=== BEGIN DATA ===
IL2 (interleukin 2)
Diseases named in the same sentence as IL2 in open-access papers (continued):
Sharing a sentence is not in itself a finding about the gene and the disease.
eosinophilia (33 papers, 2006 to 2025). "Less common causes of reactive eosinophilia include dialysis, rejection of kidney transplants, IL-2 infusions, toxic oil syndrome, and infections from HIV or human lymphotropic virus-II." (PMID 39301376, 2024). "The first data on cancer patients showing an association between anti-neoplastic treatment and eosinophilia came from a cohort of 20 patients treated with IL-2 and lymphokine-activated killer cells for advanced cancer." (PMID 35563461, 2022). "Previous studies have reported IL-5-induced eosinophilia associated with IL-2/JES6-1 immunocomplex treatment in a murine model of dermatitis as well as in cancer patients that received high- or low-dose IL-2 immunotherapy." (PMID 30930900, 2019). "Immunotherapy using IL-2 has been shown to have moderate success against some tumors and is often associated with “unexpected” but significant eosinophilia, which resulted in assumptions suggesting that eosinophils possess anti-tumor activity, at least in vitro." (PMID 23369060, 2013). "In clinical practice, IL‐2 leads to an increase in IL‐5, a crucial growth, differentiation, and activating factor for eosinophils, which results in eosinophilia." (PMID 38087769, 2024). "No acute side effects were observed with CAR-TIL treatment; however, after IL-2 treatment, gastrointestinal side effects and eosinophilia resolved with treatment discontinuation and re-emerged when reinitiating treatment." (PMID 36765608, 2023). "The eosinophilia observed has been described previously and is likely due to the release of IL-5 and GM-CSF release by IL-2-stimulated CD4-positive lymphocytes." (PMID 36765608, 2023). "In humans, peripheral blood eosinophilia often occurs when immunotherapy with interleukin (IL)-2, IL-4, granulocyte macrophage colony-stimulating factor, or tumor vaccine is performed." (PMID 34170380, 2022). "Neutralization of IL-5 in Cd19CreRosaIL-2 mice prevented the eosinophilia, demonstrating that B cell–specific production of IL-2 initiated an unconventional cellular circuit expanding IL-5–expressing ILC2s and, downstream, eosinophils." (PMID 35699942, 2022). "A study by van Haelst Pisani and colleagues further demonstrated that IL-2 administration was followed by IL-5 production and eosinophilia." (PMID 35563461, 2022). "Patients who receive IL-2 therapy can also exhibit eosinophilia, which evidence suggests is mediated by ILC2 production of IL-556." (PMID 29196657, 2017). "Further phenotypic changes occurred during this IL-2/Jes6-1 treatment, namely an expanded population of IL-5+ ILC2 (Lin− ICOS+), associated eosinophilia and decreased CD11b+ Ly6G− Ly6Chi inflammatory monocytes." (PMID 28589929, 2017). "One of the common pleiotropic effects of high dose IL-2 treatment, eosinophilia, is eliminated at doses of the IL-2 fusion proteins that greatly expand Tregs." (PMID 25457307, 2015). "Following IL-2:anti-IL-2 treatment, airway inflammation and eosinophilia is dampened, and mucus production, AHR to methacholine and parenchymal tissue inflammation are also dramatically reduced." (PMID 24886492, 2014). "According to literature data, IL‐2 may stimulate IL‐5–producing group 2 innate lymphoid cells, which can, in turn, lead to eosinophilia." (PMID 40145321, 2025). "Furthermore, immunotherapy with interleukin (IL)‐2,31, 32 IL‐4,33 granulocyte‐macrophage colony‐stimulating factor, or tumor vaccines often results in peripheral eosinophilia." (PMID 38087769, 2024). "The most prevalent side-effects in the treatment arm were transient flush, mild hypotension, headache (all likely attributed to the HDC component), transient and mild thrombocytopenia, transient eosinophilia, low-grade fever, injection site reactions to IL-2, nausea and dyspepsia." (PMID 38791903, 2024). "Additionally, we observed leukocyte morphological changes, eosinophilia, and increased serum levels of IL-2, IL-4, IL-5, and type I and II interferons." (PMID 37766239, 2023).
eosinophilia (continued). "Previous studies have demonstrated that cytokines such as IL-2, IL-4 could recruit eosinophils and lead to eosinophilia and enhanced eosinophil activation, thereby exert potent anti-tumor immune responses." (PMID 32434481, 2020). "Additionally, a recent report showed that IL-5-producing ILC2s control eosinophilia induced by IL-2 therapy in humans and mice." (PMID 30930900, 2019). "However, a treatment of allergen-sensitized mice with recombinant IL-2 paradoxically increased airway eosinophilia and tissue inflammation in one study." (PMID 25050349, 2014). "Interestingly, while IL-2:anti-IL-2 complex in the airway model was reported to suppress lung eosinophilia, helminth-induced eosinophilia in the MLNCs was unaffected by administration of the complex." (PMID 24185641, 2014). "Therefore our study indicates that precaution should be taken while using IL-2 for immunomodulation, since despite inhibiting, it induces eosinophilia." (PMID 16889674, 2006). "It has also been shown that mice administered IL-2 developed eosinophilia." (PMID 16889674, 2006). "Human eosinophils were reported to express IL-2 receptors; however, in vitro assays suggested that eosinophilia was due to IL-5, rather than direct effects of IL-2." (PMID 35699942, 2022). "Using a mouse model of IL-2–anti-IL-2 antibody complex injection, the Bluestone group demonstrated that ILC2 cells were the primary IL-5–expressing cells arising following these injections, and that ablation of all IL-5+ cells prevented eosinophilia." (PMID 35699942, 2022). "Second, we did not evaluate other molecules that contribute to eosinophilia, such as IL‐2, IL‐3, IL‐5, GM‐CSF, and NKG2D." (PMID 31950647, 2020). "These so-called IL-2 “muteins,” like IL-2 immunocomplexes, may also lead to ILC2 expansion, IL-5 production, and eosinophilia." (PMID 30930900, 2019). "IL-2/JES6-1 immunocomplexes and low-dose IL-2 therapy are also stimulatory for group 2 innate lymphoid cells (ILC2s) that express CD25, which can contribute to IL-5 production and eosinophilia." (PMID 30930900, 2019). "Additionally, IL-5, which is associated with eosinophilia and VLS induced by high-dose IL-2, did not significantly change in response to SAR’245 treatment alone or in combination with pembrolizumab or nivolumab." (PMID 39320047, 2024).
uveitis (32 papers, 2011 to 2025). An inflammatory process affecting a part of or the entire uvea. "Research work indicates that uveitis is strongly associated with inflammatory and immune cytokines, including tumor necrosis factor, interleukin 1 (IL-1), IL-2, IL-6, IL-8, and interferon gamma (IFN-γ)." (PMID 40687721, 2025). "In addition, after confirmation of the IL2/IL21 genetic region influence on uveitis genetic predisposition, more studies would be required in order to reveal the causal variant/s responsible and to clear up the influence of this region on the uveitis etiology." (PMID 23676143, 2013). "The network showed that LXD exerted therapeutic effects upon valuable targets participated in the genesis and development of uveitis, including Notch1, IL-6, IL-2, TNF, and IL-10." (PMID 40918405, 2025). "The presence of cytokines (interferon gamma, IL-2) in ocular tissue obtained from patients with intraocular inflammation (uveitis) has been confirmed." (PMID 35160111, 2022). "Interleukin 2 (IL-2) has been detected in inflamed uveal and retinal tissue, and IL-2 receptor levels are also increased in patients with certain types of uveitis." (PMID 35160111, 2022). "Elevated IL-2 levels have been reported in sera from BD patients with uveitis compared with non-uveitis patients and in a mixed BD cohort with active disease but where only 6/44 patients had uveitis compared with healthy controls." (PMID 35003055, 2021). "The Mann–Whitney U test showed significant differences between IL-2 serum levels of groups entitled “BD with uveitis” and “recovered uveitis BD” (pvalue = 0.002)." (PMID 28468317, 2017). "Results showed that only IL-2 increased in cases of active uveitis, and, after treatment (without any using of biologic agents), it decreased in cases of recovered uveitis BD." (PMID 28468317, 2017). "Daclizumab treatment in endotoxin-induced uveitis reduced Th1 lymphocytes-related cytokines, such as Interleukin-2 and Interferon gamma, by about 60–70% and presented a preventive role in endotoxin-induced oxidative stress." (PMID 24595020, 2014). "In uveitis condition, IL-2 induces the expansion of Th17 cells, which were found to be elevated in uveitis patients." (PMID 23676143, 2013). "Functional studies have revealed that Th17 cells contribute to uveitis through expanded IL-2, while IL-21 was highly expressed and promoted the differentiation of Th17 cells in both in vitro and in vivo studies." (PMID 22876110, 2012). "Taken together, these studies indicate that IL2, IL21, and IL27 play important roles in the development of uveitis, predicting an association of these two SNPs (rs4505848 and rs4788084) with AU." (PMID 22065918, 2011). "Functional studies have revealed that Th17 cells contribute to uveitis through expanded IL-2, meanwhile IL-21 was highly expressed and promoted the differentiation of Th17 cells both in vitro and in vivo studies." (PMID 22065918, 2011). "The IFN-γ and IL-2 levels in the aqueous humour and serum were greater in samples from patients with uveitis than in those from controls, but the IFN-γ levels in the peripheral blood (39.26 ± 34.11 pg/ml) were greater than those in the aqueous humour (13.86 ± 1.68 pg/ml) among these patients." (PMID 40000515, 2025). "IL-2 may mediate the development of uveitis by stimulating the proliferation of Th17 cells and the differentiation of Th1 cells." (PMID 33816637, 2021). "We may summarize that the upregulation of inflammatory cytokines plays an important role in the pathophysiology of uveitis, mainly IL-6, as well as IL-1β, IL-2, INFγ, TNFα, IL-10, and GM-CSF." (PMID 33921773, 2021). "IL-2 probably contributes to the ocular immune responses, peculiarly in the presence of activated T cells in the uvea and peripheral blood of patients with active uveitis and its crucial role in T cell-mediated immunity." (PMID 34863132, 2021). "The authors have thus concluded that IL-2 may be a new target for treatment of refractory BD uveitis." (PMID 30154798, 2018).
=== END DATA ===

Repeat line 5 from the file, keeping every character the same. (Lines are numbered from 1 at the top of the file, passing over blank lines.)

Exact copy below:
eosinophilia (continued). "Previous studies have demonstrated that cytokines such as IL-2, IL-4 could recruit eosinophils and lead to eosinophilia and enhanced eosinophil activation, thereby exert potent anti-tumor immune responses." (PMID 32434481, 2020). "Additionally, a recent report showed that IL-5-producing ILC2s control eosinophilia induced by IL-2 therapy in humans and mice." (PMID 30930900, 2019). "However, a treatment of allergen-sensitized mice with recombinant IL-2 paradoxically increased airway eosinophilia and tissue inflammation in one study." (PMID 25050349, 2014). "Interestingly, while IL-2:anti-IL-2 complex in the airway model was reported to suppress lung eosinophilia, helminth-induced eosinophilia in the MLNCs was unaffected by administration of the complex." (PMID 24185641, 2014). "Therefore our study indicates that precaution should be taken while using IL-2 for immunomodulation, since despite inhibiting, it induces eosinophilia." (PMID 16889674, 2006). "It has also been shown that mice administered IL-2 developed eosinophilia." (PMID 16889674, 2006). "Human eosinophils were reported to express IL-2 receptors; however, in vitro assays suggested that eosinophilia was due to IL-5, rather than direct effects of IL-2." (PMID 35699942, 2022). "Using a mouse model of IL-2–anti-IL-2 antibody complex injection, the Bluestone group demonstrated that ILC2 cells were the primary IL-5–expressing cells arising following these injections, and that ablation of all IL-5+ cells prevented eosinophilia." (PMID 35699942, 2022). "Second, we did not evaluate other molecules that contribute to eosinophilia, such as IL‐2, IL‐3, IL‐5, GM‐CSF, and NKG2D." (PMID 31950647, 2020). "These so-called IL-2 “muteins,” like IL-2 immunocomplexes, may also lead to ILC2 expansion, IL-5 production, and eosinophilia." (PMID 30930900, 2019). "IL-2/JES6-1 immunocomplexes and low-dose IL-2 therapy are also stimulatory for group 2 innate lymphoid cells (ILC2s) that express CD25, which can contribute to IL-5 production and eosinophilia." (PMID 30930900, 2019). "Additionally, IL-5, which is associated with eosinophilia and VLS induced by high-dose IL-2, did not significantly change in response to SAR’245 treatment alone or in combination with pembrolizumab or nivolumab." (PMID 39320047, 2024).